When I was growing up in the ‘80s and ‘90s, Santa had a full, white, fluffy beard; a rounded stomach; and rosy cheeks. He was also always white. As a child, I didn’t think anything of it. But when I became a mom, the idea of what “classic Santa” should look like changed.
My husband and I always knew we would have children. But after a near-death experience and autoimmune diagnosis in my mid-20s, we decided that adoption was our best option. On a balmy November Saturday, we got the call that would change our lives. A birth mother had chosen us to adopt her baby—a Black girl. We were giddy; we furiously packed and traveled four hours to meet our new daughter.
Six weeks later, she would experience her first Christmas. It was during this holiday season that we noticed the serious lack of brown-skinned representation in décor, advertisements, books, cards, and more. Why was Santa always a white man? Yes, we know the history of Saint Nicholas, but the Santas we see today (and have seen for years) are representations—not the actual Santa. Why couldn’t he be Black like our daughter?
Santa is a symbol of generosity, joy, and hope. He is magical, jolly, and accepting. Because Santa embodies Christmas magic, why shouldn’t his exterior represent the diversity of the children he loves?
Once our second daughter came home, two years later, we finally managed to find a Black Santa at a local mall. However, he was only there every other Monday evening. I guess white Santa was either far more popular, or the mall was simply trying to show off its “diversity” without much investment. My then-two-year-old was thrilled to visit a Santa who, in her words, was “Black like me.”
Fast forward 14 years, and we have four children, all of whom are Black. We are so grateful that companies have scootched over and made room—a lot of room, in fact—for Black Santa. We can’t walk into a store without seeing multiple images of Black Santa—on greeting cards, on ornaments, on pre-made decorated sugar cookies. And yes, in person.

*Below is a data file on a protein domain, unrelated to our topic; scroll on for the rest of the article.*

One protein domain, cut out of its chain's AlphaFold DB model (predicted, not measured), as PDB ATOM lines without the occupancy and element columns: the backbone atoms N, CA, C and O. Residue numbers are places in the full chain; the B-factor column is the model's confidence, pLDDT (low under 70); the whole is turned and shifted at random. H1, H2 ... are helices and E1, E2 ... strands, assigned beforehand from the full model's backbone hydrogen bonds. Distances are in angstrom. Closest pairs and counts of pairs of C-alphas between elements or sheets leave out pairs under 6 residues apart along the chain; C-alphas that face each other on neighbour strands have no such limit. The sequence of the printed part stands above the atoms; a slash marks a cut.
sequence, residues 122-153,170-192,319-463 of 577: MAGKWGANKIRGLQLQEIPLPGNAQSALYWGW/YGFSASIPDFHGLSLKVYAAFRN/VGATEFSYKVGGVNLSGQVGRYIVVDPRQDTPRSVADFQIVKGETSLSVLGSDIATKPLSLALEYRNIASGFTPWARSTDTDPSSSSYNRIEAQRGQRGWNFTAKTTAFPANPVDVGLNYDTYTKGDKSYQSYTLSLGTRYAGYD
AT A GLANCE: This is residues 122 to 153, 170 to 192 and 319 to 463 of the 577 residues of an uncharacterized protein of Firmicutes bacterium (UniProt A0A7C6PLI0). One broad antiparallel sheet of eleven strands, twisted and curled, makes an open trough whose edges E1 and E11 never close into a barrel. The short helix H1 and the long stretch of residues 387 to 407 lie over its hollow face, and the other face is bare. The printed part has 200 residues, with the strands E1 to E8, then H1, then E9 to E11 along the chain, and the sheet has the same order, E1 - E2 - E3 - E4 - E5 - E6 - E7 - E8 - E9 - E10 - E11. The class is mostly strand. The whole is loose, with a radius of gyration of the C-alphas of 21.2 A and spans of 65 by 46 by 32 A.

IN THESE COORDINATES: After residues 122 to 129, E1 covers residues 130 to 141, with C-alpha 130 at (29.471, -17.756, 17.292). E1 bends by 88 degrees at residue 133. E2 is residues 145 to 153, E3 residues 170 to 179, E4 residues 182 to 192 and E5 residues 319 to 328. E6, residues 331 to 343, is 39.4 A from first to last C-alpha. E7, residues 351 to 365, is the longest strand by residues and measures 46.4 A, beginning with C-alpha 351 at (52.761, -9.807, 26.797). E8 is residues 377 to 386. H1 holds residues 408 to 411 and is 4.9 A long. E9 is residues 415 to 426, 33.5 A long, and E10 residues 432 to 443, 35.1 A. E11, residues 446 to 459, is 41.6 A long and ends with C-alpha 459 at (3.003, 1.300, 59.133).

Honestly, we can’t get enough of him. We have Black Santa (and angel and nativity) décor all over our home. We buy every roll of Black Santa wrapping paper we can find—sharing the Black Santa joy with others. Our tree is covered in ornaments featuring people with brown skin and curly hair.
Some people have asked me—knowing our obsession—what the problem is with white Santa. The truth is, we don’t have a problem with him. What we do take issue with is when white Santa is the only option and is deemed the superior default.
Anyone who gets wound up over an alternative should ask themselves why they find a mystical being so threatening. What is it within them that so deeply rejects the notion that Santa can be Black—especially when he brings so many children the seasonal joy they yearn for?
Back at our house, Santa is unapologetically Black. He nibbles on cookies and sips milk before leaving a stack of gifts for my kids on Christmas Eve. He is a superhero or role model of sorts, making my kids’ holiday merry and bright. No matter what your kids look like, he can make their Christmas magical, too.